Abstract: Understanding the behavior of learners within learning applications and analyzing the factors that may influence the learning process play a key role in designing and optimizing learning applications. In this work we focus on a specific application named “1x1 trainer” that has been designed for primary school children to learn one digit multiplications. We investigate the database of learners’ answers to the asked questions (N > 440,000) by applying the Markov chains. We want to understand whether the learners’ answers to the already asked questions can affect the way they will answer the subsequent asked questions and if so, to what extent. Through our analysis we first identify the most difficult and easiest multiplications for the target learners by observing the probabilities of the different answer types. Next we try to identify influential structures in the history of learners’ answers considering the Markov chain of different orders. The results are used to identify pupils who have difficulties with multiplications very soon (after couple of steps) and to optimize the way questions are asked for each pupil individually.
An early intervention solution for collegiate faculty called Course Signals is discussed. Course Signals was developed to allow instructors the opportunity to employ the power of learner analytics to provide real-time feedback to a student. Course Signals relies not only on grades to predict students’ performance, but also demographic characteristics, past academic history, and students’ effort as measured by interaction with Purdue University’s learning management system. The outcome is delivered to the students via a personalized email from the educator to each student, as well as a specific colour on a traffic signal, to indicate how each student is doing. The system is explained in detail, along with retention and performance outcomes realized since its implementation.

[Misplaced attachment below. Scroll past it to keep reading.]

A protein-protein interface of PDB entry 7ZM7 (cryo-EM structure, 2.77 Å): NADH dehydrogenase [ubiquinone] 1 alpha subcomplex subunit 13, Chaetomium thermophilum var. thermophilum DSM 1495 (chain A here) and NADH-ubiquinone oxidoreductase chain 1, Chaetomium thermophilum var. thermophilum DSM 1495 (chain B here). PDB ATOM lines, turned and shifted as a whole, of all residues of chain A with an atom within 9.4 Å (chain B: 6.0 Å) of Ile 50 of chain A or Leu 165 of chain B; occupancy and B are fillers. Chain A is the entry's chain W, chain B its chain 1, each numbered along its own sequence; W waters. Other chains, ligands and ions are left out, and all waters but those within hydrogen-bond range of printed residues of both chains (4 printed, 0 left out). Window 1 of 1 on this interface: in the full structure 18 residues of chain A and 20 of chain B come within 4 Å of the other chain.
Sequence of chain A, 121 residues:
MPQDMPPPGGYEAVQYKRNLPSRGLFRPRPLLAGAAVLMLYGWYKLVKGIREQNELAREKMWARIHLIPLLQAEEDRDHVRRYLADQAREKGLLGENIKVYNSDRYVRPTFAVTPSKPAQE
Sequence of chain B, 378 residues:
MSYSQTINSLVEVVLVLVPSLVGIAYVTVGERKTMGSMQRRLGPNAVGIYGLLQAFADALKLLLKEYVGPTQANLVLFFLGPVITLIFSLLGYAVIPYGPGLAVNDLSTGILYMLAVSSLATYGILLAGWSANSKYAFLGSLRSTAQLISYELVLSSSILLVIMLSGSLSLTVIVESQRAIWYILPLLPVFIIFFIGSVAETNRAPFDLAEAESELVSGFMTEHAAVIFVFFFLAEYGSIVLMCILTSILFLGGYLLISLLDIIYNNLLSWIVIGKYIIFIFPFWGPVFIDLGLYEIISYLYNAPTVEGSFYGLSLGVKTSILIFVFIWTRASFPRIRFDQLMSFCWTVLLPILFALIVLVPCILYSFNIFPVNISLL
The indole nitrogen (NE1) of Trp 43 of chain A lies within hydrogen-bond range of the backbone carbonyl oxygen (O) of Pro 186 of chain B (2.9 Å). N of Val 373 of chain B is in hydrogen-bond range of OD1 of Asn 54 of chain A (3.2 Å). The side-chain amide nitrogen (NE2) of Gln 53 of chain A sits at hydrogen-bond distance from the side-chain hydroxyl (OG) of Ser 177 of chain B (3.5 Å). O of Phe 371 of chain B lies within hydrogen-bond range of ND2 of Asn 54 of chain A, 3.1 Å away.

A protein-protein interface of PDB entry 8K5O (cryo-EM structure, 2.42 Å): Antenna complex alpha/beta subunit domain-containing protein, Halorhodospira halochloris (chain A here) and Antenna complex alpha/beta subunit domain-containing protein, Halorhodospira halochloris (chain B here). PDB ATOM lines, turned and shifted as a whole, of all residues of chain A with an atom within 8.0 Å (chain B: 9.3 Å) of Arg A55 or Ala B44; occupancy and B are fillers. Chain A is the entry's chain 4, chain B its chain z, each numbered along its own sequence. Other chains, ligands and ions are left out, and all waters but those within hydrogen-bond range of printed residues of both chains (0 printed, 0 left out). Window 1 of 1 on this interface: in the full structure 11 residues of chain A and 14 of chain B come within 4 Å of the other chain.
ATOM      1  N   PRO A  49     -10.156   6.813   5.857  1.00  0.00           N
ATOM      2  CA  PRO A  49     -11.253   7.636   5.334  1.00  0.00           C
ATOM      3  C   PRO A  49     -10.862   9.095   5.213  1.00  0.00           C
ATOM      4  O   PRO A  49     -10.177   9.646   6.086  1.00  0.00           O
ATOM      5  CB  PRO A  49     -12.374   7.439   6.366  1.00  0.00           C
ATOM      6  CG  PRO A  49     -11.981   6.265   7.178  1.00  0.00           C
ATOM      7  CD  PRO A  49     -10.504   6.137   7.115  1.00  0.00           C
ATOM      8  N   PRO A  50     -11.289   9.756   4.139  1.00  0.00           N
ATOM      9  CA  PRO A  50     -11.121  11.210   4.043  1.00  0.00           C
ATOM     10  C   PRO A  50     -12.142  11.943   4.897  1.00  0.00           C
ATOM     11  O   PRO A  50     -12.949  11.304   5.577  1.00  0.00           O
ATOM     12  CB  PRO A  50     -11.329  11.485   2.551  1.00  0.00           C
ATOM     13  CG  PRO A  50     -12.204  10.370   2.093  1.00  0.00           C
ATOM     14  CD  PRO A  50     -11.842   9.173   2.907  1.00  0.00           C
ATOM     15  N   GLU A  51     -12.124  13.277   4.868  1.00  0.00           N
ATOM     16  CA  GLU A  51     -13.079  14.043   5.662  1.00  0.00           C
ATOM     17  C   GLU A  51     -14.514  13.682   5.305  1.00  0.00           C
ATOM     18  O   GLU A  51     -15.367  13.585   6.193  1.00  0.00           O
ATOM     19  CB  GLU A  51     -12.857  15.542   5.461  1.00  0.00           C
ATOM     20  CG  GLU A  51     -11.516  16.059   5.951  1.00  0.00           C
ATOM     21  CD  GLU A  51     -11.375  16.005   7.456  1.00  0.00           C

The study showed that students who began at Purdue University in autumn 2007, 2008 or 2009 and participated in at least one Course Signals course were retained at rates significantly higher than their peers who had no Course Signals classes but who started at Purdue during the same semester.
The paper also argues that students who had two or more courses with CS were consistently retained at rates higher than those who had only one or no courses with Signal. However, bloggers have since pointed out that the longer students stay at Purdue, the more likely they are to be on two courses using CS, so the figures in this area need to be re-examined in future.
Abstract: Learners often think math is unrelated to their own interests. Instructional software has the potential to provide personalized instruction that responds to individuals’ interests. Carnegie Learning’s MATHia software for middle school mathematics asks learners to specify domains of their interest (e.g., sports & fitness, arts & music), as well as names of friends/classmates, and uses this information to both choose and personalize word problems for individual learners. Our analysis of MATHia’s relatively coarse-grained personalization contrasts with more fine-grained analysis in previous research on word problems in the Cognitive Tutor (e.g., finding effects on performance in parts of problems that depend on more difficult skills), and we explore associations of aggregate preference “honoring” with learner performance. To do so, we define a notion of “strong” learner interest area preferences and find that honoring such preferences has a small negative association with performance. However, learners that both merely express preferences (either interest area preferences or setting names of friends/classmates), and those that express strong preferences, tend to perform in ways that are associated with better learning compared to learners that do not express such preferences. We consider several explanations of these findings and suggest important topics for future research.
Overview by the Hub: This study investigates whether personalising maths questions using names of learners friends impacts learning (names provided by learner). They found that honouring the preference given by the learner had mixed results. It is speculated that there may be a ‘conciensous’ factor in operation – that those who set preferences are generally more concisous learners. The authors conclude by suggesting that the personalisation may need to be made more clear to learners or done more frequently (so they appreciate it) but also ‘that the use of personalisation features appears to be associated with improved outcomes.’